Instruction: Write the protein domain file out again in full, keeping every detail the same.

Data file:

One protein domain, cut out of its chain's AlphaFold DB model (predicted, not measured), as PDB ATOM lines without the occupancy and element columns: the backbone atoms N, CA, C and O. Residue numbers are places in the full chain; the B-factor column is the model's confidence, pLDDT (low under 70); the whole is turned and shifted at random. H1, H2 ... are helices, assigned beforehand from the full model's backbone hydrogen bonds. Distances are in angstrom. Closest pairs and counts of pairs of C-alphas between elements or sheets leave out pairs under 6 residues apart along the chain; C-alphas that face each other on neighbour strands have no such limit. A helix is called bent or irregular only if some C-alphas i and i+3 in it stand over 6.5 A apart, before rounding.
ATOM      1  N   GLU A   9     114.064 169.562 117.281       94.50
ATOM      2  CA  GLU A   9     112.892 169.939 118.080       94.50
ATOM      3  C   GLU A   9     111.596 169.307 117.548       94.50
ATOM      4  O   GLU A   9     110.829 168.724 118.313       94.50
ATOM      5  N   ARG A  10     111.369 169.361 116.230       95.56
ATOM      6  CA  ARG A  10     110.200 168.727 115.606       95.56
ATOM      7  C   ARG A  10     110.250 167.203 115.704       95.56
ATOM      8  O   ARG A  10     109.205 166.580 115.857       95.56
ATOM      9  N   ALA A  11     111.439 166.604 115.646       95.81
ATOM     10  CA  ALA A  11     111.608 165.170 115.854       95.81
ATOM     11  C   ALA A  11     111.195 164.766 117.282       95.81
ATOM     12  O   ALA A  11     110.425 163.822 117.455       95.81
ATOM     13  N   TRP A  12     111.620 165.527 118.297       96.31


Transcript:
One protein domain, cut out of its chain's AlphaFold DB model (predicted, not measured), as PDB ATOM lines without the occupancy and element columns: the backbone atoms N, CA, C and O. Residue numbers are places in the full chain; the B-factor column is the model's confidence, pLDDT (low under 70); the whole is turned and shifted at random. H1, H2 ... are helices, assigned beforehand from the full model's backbone hydrogen bonds. Distances are in angstrom. Closest pairs and counts of pairs of C-alphas between elements or sheets leave out pairs under 6 residues apart along the chain; C-alphas that face each other on neighbour strands have no such limit. A helix is called bent or irregular only if some C-alphas i and i+3 in it stand over 6.5 A apart, before rounding.
ATOM      1  N   GLU A   9     114.064 169.562 117.281       94.50
ATOM      2  CA  GLU A   9     112.892 169.939 118.080       94.50
ATOM      3  C   GLU A   9     111.596 169.307 117.548       94.50
ATOM      4  O   GLU A   9     110.829 168.724 118.313       94.50
ATOM      5  N   ARG A  10     111.369 169.361 116.230       95.56
ATOM      6  CA  ARG A  10     110.200 168.727 115.606       95.56
ATOM      7  C   ARG A  10     110.250 167.203 115.704       95.56
ATOM      8  O   ARG A  10     109.205 166.580 115.857       95.56
ATOM      9  N   ALA A  11     111.439 166.604 115.646       95.81
ATOM     10  CA  ALA A  11     111.608 165.170 115.854       95.81
ATOM     11  C   ALA A  11     111.195 164.766 117.282       95.81
ATOM     12  O   ALA A  11     110.425 163.822 117.455       95.81
ATOM     13  N   TRP A  12     111.620 165.527 118.297       96.31